Heath8080A — Product Design : System Architecture
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The figure below shows a high-level view of how the emulator is organized.
The emulator is actually a system of device emulators, tightly integrated into one package. It's emulating an 8080A microprocessor, the I/O hardware and interrupt handlers wrapped around that processor, a visual front panel, a full-featured editing terminal, a floppy disk system and printer.
You can click a link to the far left or a section of the figure to explore each of these topics in more detail. This page provides a higher-level orientation to the H8 emulation system.
There are actually three major control flows in operation within the emulator. Understanding these control flows will help you understand how the pieces fit together and why it works as it does.
All three flows originate at the scheduling loop in the event handler. They are:
Each of these flows is described in more detail below.
On each pass through the scheduling loop, the event handler calls H8 Processing to dispatch one instruction. H8 Processing checks for pending interrupts and develops an interrupt vector if one is found. It then calls 8080A Emulation to execute the next instruction (or first instruction of the interrupt service routine).
If the instruction is an IN or OUT, the I/O Package is called to classify the port address and dispatch processing to a device-specific handler:
I/O, if called, returns to the 8080A emulator. The 8080A emulator returns the processor state — RUN and interrupt enabled status — to H8 Processing, which, if necessary, updates the front panel status lamps with calls to the PAM/8 GUI drawing package.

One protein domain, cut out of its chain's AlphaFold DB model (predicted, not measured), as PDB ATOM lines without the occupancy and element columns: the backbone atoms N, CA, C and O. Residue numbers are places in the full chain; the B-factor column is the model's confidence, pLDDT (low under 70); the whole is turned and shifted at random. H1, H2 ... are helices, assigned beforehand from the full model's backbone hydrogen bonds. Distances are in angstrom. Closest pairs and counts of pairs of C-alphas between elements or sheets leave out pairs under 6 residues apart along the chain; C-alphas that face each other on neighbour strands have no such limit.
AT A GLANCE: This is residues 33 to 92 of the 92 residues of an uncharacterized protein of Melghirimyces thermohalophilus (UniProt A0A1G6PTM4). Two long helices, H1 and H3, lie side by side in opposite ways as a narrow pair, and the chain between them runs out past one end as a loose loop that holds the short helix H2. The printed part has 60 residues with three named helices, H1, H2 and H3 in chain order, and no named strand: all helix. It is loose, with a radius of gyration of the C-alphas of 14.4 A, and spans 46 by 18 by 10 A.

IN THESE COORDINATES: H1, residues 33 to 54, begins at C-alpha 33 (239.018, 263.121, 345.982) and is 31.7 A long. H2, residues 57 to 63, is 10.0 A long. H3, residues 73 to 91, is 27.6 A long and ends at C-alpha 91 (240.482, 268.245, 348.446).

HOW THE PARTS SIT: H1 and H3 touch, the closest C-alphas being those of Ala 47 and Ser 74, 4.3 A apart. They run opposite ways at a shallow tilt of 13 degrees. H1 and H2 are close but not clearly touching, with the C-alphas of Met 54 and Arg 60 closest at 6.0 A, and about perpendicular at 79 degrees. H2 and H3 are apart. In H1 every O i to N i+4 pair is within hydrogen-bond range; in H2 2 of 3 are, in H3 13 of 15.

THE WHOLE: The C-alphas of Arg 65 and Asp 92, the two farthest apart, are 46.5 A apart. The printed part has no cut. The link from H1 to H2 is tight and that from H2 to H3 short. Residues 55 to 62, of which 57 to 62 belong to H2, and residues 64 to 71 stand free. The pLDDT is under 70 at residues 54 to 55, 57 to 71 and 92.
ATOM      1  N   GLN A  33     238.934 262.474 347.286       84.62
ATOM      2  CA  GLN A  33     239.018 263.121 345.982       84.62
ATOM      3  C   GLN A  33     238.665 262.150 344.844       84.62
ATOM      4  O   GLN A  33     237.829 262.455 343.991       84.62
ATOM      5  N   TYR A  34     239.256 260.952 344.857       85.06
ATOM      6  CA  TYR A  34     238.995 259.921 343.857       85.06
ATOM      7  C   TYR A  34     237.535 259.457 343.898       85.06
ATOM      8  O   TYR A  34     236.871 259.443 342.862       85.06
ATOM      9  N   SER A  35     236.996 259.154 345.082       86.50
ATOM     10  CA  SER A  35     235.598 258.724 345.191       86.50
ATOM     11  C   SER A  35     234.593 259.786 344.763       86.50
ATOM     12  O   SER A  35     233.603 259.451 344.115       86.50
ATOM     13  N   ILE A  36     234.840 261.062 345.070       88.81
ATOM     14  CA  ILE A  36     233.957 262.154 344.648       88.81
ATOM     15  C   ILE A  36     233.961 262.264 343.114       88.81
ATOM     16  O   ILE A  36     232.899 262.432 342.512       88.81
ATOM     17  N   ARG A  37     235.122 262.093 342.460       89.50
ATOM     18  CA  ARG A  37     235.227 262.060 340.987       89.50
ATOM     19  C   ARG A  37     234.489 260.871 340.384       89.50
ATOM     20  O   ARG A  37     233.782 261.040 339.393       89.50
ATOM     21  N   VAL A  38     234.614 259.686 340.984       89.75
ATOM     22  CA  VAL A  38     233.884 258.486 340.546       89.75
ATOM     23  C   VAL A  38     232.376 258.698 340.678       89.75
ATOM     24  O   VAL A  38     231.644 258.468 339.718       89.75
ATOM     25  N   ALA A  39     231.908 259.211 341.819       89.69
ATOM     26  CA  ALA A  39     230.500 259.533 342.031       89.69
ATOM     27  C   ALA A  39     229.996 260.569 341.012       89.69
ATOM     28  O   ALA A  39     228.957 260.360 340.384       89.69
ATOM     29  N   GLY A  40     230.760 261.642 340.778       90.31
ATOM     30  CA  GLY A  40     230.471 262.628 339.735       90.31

H8 Processing returns to the scheduling loop. The scheduling loop maintains an instruction "pacing" count which is updated with the number of machine cycles that would have been consumed by a real 8080A to execute the last instruction. This pacing mechanism helps to provide accurate emulation speed when set to a 2 mhz clock rate.
We stay in the scheduling loop until the "done" flag is set using the File -> Quit item or via a high-level message from the Finder.
Before starting the scheduling loop, we schedule a 1ms system timer which provides a stable source of timing to the emulator. At the top of the scheduling loop, we check to see whether this timer has expired, or whether the pacing count has been exhausted (ref. Instruction Flow above). If not, we go on to call H8 Processing as described above.
If the timer or pacing count has expired, we do time-dependent processing. This part of the scheduling loop is described in detail in Time. But in general:
At the end of this portion of the loop, we wait until the timer has expired (if it has not already expired), then reset the timer and dispatch another instruction.
The amount of time spent in this part of the loop is highly variable. It's generally quite short — around 22 microseconds on average when running on the author's G3 — but can extend to near "infinity" (in microprocessor terms) depending on what the user might be up to the next time we poll the Mac event queue. For example, the emulator gets no time while the user is browsing the menu tree, or while a dialog box is open.
These variable moments of time when the 1ms timer is not running are not a part of the H8 time "universe." Everything freezes inside the H8 — time comes to a standstill, if you will. The disks don't spin, instructions don't process, and the whole thing sits in stasis until we complete all time-related processing. For this reason, the H8's clock may appear, from the viewpoint of an external observer, to run a little slow.
The Macintosh function WaitNextEvent is called once every 25ms when we are the foreground application and once every 10ms when we're in the background. On each call, we will accept one event, if present, and process it. We'll then return to the scheduling loop so it can complete time-based processing and get back to running the 8080A.
Amid the suspend and activate events, window dragging, mouse-down's in the menu system, etc., events will occur that will drive data through the emulator:
In all cases, the event handler eventually returns to the time-distribution section of the scheduling loop, and instruction processing continues.